# when is Aut(G) abelian

let $G$ be a group such that $Aut(G)$ is abelian. is then $G$ abelian?

this is a sort of generalization of the well-known exercise, that $G$ is abelian when $Aut(G)$ is cyclic. but I have no idea. at least, the finitely generated abelian groups $G$ such that $Aut(G)$ is abelian can be classified.

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From MathReviews:

MR0367059 (51 #3301) Jonah, D.; Konvisser, M. Some non-abelian $p$-groups with abelian automorphism groups. Arch. Math. (Basel) 26 (1975), 131--133.

This paper exhibits, for each prime $p$, $p+1$ nonisomorphic groups of order $p^8$ with elementary abelian automorphism group of order $p^{16}$. All of these groups have elementary abelian and isomorphic commutator subgroups and commutator quotient groups, and they are nilpotent of class two. All their automorphisms are central. With the methods of the reviewer and Liebeck one could also construct other such groups, but the orders would be much larger.

FYI, I found this via a google search.

The first to construct such a group (of order $64 = 2^6$) was G.A. Miller* in 1913. If you know something about this early American group theorist (he studied groups of order 2, then groups of order 3, then...and he was good at it, and wrote hundreds of papers!), this is not so surprising. I found a nice treatment of "Miller groups" in Section 8 of

http://arxiv.org/PS_cache/math/pdf/0602/0602282v3.pdf

(*): The wikipedia page seems a little harsh. As the present example shows, he was a very clever guy.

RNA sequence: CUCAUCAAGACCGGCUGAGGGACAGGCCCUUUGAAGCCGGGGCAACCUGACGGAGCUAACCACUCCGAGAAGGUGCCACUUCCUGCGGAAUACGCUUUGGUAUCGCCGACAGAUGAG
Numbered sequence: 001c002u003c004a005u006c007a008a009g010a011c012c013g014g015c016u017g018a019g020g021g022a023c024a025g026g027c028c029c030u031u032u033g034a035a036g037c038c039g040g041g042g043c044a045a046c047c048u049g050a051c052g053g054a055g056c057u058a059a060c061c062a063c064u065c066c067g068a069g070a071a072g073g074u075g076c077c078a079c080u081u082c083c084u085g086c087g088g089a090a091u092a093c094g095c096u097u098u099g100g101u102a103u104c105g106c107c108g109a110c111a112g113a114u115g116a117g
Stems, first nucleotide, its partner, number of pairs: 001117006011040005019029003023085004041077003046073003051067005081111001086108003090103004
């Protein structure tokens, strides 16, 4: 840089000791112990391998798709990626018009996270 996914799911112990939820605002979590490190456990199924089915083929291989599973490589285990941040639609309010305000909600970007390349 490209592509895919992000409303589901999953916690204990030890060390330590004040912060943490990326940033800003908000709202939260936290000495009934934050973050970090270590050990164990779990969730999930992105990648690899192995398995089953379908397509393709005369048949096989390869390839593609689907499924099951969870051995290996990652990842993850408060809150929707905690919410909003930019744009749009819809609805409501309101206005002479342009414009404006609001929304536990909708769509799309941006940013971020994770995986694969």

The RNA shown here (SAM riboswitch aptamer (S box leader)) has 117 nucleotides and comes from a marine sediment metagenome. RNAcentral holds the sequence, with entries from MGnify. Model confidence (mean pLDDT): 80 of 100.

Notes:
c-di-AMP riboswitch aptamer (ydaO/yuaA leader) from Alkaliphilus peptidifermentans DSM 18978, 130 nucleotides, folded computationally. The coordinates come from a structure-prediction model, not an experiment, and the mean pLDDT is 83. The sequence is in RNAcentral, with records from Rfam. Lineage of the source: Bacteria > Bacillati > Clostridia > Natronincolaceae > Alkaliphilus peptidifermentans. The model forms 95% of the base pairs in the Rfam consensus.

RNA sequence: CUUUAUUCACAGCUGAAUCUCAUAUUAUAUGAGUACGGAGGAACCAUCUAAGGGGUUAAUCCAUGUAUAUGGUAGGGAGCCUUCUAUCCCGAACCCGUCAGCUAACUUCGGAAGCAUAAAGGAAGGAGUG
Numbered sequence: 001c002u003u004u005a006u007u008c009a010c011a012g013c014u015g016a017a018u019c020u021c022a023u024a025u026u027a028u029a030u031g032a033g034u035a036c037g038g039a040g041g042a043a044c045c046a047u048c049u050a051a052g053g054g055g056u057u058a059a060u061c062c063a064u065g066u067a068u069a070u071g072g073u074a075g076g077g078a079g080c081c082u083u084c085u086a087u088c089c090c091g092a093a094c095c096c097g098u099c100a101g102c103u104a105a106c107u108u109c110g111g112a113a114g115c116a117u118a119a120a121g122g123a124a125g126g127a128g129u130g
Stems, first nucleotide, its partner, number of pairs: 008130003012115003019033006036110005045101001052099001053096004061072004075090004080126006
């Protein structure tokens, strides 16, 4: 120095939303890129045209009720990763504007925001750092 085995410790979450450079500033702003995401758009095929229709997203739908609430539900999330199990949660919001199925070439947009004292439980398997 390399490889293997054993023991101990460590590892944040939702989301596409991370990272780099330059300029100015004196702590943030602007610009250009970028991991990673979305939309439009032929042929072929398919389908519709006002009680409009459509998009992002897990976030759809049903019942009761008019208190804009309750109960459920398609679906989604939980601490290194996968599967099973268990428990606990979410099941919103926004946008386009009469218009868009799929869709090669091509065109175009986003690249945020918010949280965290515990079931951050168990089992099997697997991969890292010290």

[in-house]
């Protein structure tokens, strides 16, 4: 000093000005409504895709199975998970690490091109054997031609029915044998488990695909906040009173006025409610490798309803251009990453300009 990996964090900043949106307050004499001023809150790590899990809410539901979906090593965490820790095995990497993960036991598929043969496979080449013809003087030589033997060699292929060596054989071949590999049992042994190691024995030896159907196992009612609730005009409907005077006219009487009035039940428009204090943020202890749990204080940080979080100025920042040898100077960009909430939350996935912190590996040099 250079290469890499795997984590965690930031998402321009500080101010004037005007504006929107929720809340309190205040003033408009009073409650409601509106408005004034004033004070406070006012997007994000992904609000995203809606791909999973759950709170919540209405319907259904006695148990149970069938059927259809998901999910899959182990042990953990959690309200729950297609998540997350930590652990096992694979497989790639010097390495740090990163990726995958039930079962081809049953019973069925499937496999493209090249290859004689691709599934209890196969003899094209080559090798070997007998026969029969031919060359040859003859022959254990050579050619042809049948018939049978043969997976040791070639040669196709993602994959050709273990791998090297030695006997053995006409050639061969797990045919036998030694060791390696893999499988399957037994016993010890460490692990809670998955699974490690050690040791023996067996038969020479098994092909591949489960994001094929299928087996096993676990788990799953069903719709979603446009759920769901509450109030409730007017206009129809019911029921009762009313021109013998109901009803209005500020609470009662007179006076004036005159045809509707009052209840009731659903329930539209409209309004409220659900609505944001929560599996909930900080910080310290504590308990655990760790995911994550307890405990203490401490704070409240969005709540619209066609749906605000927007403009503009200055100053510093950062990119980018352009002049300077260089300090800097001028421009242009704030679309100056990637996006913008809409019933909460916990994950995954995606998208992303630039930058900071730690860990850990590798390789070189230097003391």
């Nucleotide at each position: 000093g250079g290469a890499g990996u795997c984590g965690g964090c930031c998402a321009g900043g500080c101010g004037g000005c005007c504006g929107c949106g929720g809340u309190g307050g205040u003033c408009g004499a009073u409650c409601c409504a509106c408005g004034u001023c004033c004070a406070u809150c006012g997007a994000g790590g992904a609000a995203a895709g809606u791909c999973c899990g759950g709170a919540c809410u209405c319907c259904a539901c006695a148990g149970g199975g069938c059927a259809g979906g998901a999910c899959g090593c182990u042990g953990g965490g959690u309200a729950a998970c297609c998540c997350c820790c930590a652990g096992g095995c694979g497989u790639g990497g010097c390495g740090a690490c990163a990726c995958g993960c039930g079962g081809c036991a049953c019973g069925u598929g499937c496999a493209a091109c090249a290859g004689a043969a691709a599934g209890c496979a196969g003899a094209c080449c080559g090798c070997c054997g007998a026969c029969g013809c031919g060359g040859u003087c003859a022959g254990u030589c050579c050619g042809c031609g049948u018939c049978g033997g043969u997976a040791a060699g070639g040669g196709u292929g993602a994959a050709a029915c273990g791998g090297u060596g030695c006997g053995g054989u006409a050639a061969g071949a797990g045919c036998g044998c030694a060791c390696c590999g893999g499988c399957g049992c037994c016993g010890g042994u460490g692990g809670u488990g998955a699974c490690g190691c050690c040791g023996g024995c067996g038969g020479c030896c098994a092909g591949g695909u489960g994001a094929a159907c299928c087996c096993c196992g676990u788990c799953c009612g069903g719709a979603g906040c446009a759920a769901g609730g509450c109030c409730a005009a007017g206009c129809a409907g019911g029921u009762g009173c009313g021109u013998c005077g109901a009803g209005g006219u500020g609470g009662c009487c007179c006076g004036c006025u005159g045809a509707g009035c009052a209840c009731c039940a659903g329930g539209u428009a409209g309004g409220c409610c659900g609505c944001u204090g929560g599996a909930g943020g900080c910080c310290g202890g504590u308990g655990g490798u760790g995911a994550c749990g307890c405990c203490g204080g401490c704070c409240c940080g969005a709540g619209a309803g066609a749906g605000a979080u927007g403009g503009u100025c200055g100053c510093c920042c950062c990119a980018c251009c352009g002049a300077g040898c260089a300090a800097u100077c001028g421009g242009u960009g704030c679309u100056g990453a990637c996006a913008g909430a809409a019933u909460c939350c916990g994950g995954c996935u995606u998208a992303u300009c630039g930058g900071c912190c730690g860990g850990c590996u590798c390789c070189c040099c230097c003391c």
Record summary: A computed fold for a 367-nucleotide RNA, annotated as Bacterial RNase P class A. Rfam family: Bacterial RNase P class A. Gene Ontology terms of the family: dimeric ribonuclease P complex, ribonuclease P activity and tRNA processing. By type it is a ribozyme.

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thanks :) . –  Martin Brandenburg Dec 28 '09 at 11:23

The answer is No. (Pete beat me to it.)

The earliest example seems to be in a 1913 paper of GA Miller's A non-abelian group whose group of isomorphisms is abelian, Messenger of Math. 48 (1913) 124--125.

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Well, I'm voting for you, anyway. For such questions I admit to following the advice of SO immortal Jon Skeet: submit a brief version first and then edit to add the desired frills. –  Pete L. Clark Dec 28 '09 at 11:29
That's very gracious of you -- thanks! –  José Figueroa-O'Farrill Dec 28 '09 at 14:38

1. Any group whose automorphism group is abelian must have nilpotency class at most two, because the inner automorphism group, being a subgroup of the automorphism group, is abelian.
2. For finite groups, being abelian and the automorphism group being abelian as well implies cyclic. In the infinite case, there are locally cyclic groups that are not cyclic, and these have abelian automorphism groups. For instance, the additive group of rational numbers has an abelian automorphism group (the multiplicative group of rational numbers).

Two other references (in addition to Miller and Jonah-Konvisser mentioned above) for examples of 2-groups with abelian automorphism groups:

1. Some nonabelian 2-groups with abelian automorphism groups by Rebecca Roth Struik, Archiv der Mathematik, ISSN 1420-8938 (Online), ISSN 0003-889X (Print), Volume 39,Number 4, Page 299 - 302(Year 1982); MathReviews Number: 0684397

2. Some new non-abelian 2-groups with abelian automorphism groups by Ali-Reza Jamali, Journal of Group Theory, ISSN 14435883 (print), ISSN 14434446 (online), Volume 5,Number 1, Page 53 - 57(Year 2002); MathReviews Number: 1879516

I have more notes on groups whose automorphism group is abelian here and here.

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There have been some activities on this topic recently. No example of a non-special finite $p$-group having abelian automorphism group was know until quite recently. A class of such groups is constructed in "V. K. Jain, M. K. Yadav, On finite p-groups whose automorphisms are all central, Israel J. Math. 189 (2012), 225 - 236." This paper also contains a quick survey of results on the topic and a big bibliography. Some more, different kind of examples are available at http://arxiv.org/pdf/1304.1974.pdf
A relate one: If $Aut(G)$ is cyclic then $G$ is cyclic.